Digital twins as research tools and research objects in aviation


Figure: ISTAR DLR Research Plane, Source: DLR

© DLR/Dassault Aviation


Digital twins as research tools and research objects in aviation

Aircraft and their components are extremely complex systems. During their development, innumerable data sets and models are created concerning their behaviour and interaction. In the coming years, digital twins will increasingly be employed in this context as images of physical components (in this case: turbine, wings, etc.) and will gain significantly in importance. As a result, development processes will become leaner and new digital business models will emerge.

In the DigECAT project (Digital Twin for Engine, Components and Aircraft Technologies), digital twins of various aircraft components of an aircraft system are being realised under operating conditions using the DLR research aircraft ISTAR as an example. The two central research questions of the digital twin as a research tool and the digital twin as a research object can also benefit other projects: These are projects that are characterised by mutual methodological developments, as well as research that uses the digital twin as a data source. Consequently, connections to more than 10 further planned or ongoing DLR projects are possible. DigECAT will run from 01.12.2022 to 31.12.2025. A total of 12 DLR institutes from the fields of aeronautics, materials science and software and IT are involved. The activities are essentially divided into four main work packages:

(1) Software Methods: Here, methods, procedures, standards and tools for the utilisation and development of digital twins are being developed. Particular attention is being paid to the further development of the data management and access architecture STASH, which was developed in the preceding project DigTwin and which logs all DLR research flights and renders the measurement data accessible. Furthermore, the integration of in-depth provenance and metadata - such as time, pilot information, and details of the aircraft - is also being undertaken.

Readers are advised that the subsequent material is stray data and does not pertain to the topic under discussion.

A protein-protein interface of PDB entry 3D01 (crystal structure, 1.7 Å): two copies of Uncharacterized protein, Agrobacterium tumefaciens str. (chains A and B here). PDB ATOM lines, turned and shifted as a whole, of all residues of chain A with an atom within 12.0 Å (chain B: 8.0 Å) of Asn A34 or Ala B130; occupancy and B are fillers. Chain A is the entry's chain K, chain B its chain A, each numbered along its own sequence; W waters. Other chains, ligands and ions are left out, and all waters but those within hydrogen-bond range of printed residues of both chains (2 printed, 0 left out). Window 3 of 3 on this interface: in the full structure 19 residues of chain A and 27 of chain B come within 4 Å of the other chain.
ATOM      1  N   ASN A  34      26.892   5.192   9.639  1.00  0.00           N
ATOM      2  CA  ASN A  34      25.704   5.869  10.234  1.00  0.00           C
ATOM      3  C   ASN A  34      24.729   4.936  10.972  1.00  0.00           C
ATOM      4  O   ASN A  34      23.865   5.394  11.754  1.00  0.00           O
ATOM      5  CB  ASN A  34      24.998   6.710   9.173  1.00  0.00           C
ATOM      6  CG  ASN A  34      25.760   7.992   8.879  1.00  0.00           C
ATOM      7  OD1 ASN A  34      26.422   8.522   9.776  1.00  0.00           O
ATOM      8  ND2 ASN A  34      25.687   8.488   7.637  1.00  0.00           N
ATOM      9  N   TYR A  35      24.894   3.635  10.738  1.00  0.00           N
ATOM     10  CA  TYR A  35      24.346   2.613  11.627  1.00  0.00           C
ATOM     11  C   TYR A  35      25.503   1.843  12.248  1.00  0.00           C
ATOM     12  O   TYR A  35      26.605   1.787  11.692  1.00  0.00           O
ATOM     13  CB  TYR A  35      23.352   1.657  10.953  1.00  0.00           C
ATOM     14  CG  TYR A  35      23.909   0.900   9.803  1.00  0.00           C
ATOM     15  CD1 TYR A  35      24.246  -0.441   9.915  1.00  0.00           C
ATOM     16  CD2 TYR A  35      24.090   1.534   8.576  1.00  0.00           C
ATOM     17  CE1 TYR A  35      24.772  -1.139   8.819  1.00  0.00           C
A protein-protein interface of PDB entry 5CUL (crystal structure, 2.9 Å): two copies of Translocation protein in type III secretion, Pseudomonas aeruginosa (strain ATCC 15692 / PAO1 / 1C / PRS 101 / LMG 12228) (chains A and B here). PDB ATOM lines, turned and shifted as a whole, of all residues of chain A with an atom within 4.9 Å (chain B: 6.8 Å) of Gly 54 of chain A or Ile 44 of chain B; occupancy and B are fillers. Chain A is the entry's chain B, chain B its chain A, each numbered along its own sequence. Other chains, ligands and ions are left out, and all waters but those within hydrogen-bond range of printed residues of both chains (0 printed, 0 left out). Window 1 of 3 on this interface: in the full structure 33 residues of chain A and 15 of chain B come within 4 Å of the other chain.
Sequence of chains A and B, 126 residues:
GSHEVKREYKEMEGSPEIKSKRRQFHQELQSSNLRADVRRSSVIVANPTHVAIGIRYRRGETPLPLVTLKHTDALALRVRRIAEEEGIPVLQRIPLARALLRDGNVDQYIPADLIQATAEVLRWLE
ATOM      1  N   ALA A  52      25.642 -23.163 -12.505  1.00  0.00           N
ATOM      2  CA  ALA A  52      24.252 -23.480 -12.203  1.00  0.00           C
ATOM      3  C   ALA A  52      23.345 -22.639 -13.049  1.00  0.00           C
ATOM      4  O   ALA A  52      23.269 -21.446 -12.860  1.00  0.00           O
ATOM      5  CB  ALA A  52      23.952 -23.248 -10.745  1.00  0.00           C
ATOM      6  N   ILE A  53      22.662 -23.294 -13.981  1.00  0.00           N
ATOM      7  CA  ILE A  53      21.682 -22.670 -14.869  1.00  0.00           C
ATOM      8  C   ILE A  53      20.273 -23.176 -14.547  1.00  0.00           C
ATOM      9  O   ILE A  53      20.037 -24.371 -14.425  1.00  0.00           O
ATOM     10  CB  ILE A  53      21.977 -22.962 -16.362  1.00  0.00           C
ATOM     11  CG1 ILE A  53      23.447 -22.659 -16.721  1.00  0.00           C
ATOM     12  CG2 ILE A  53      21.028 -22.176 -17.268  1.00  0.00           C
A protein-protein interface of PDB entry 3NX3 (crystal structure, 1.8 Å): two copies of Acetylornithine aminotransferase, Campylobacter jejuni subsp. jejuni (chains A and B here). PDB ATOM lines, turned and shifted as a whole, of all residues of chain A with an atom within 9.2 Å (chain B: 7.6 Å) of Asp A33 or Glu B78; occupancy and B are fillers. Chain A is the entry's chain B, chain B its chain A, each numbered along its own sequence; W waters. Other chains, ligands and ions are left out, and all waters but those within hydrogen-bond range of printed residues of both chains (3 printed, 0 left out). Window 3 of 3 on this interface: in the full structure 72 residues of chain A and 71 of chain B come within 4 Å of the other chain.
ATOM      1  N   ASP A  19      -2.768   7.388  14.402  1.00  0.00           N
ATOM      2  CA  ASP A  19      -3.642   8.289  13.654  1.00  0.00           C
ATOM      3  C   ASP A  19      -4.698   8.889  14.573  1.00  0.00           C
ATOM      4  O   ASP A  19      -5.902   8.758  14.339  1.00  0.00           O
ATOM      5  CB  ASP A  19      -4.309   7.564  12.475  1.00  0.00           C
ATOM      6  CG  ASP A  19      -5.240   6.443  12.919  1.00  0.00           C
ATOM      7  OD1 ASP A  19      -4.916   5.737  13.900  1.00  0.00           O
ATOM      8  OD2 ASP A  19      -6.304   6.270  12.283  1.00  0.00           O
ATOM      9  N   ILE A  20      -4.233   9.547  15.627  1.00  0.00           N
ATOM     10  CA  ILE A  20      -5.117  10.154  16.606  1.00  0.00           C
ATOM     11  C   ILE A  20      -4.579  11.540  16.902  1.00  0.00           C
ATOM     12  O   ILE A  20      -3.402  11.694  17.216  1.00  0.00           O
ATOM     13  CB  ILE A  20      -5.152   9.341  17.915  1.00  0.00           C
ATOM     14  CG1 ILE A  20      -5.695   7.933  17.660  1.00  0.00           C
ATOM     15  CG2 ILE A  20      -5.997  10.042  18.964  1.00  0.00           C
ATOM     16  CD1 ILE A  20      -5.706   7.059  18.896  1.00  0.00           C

(2) Wing Moveables: The entire life cycle of an aircraft component is mapped in a digital twin. Within the project, a focus on the feedback from the operation is being incorporated into the design (DevOps cycle). At the end of the project duration, coupling with the physical aircraft ISTAR is planned.

(3) Engine: A digital comparison process between design and real geometries is being conceived. The end-to-end process for the evaluation of the geometries is being developed, and various technologies for the digitalisation of real geometries are being investigated and compared with one another. The result is a digital twin at component level. The overall process is an essential building block for the engine concept of the ISTAR digital twin.

(4) ISTAR: The aircraft will be connected to the STASH architecture developed in DigTwin and will perform research flights.

Contribution Institute for AI Safety and Security

The researchers analyse state-of-the-art architectures, standards and components from the GAIA-X context - such as data security, data sovereignty, and data availability - and customise them for the project. The focus here lies on IDS and GAIA-X Federation Services.

Within the work package Data Provenance and Metadata, the AI Institute focuses on the conception of a demonstrator for the data-processing operations for metadata and ontology management. The constant flow of real-time data results in the challenge that digital twins also have to undergo permanent change. The goal is to ensure the continuous integration of data into automated processes in order to enable data-quality management or analysis and model derivation using methods of machine learning or artificial intelligence.

The researchers are adapting the DLR internally developed data-management system Shepard (Storage for heterogeneous product and research data) in order to meet the project requirements, thereby enabling provenance data to be functionally integrated into semantic technologies (ontology approaches). In this context, investigations are being carried out into how privacy-preserving technologies or concepts from the field of zero-knowledge proofs can be integrated into a distributed data ecosystem in order to handle data with high protection requirements. The Institute for AI Safety and Security is hereby supporting the participating institutes in the implementation.


Dr.-Ing. Sven Hallerbach

Head of Department
German Aerospace Center (DLR)
Institute for AI Safety and Security
AI Engineering
Wilhelm-Runge-Straße 10, 89081 Ulm

Karoline Bischof

Consultant Public Relations
German Aerospace Center (DLR)
Institute for AI Safety and Security
Business Development and Strategy
Rathausallee 12, 53757 Sankt Augustin